Wednesday, September 2, 2009

It’s Not Me, But It Might Just Be You. Is It Time To Break Up With Your Restaurant Critic?


So if you haven’t read this article the other day from the Grub Street NY, it was basically a critic survey of influential people and restaurants currently in the industry. It was mainly NY self-felatio that was partially interesting and partially vomit-inducing, but all in all, rather pointless and seemingly very regurgitated. Same names, same people, same city. I’m not one to try to get into a cockfight about opinions of critics, but there seemed to be a general “circle of friends” feeling here where the opinions (though different) mirrored the same trends and people that have been exhaustingly covered.

First off, I have no interest in becoming a critic or ever criticizing a restaurant in this blog. That’s not my place and being an aspiring chef, it’s a conflict of interest. I like recapping where I might go and what I enjoyed/appreciated from a cooking standpoint, so please try not to point fingers to my direction. I am merely trying to point out some observations from a diner’s standpoint. What I will say is that I have traveled a lot and I have eaten at many of the same places as some of these critics, but generally I also make an effort to avoid too many of these same trendy restaurants. What I am trying to say is that if I can find diversity and amazing new creativity in the cities that I travelled the last couple of years: Vegas, Chicago, Portland, NY, Seattle, LA and Boston, why isn’t it represented in the words of these industry prognosticators? For example, why did Alan Richman write-off all of Chicago, a city that seems much more progressive than New York over the last decade?

Aside from my thoughts on appreciation and diversity of criticism from professionals, the REAL kicker comes when we often hear these “professionals” talk about bloggers, yelpers, and the internet – the so-called “amateurs” (again, I’m a kitchen guy, not a critic), who are ruining their jobs. Now I’m not one to turn down reading an educated and well-informed opinion from a critic, I value that highly, but are nationally recognized and primary [city] critics too focused on niche and trend? (read the comments labeling Batali as a representative for the trend of “ethnic”, um yeah…) Is the need to be in tune with the heartbeat of a city forcing them to overlook the development of new and non-Western cuisine?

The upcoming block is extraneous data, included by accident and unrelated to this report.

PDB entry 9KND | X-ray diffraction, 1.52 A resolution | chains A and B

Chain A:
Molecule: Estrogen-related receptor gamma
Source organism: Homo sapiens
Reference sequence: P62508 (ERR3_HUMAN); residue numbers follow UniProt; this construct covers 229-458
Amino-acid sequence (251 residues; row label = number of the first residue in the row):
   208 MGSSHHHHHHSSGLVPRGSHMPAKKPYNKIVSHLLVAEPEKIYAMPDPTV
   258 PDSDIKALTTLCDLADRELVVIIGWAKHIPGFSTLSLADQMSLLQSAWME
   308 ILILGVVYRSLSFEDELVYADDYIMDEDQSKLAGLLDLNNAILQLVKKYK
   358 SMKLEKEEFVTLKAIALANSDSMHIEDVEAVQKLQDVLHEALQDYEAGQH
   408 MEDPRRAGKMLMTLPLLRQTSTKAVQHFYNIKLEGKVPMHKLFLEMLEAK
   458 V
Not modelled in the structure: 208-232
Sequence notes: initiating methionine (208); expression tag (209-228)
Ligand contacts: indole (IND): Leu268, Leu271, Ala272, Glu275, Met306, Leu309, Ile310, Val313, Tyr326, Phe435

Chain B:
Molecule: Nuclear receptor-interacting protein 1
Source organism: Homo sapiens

I really have no real answers (as usual), but I think you can infer that what I really want to ask is this: do major critics from city to city seem to have the same taste buds as you, or the same taste buds as each other? And if the latter is true, why is there a lack in diversity (a profession obviously Western cuisine biased) in food criticism? If we are dying to see diversity and ethnicity as the next emerging trend, do you trust these critics to give you an well informed analysis of ethnic cuisine?

Should “professionals” take a look at the mirror when it comes to questioning the emerging trend of “amateurs”? Does this inability affect the value of a reader’s trust?

Let me throw a theory out there. Maybe, just maybe, there IS a need for the developing internet forum that currently exists for food because it can simply no longer be covered the way it was covered years ago. (Articles like the one on Grub Street don’t always help either.) Dare I question if the blame for yelpers and so-called “wannabe” critics is simply the result of the insufficiency and inability of “true” critics. Call it the emerging trend, call it amateur hour, but any way you try to spin it – there are a lot of people who think many critics are failing or inadequate as a resource and that, everyone, is simply called market share.



    i am speechless.

  2. I agree and disagree. I think the rise of yelpers and other "amateur" critics is contributed to a more food informed public and everyone's secret obsession with some sort of food fame. I'm also tired of major city food critics (Atlanta) being more wooed by the shiny lights, decor and pre-conceived reputation of a chef than by the actual food.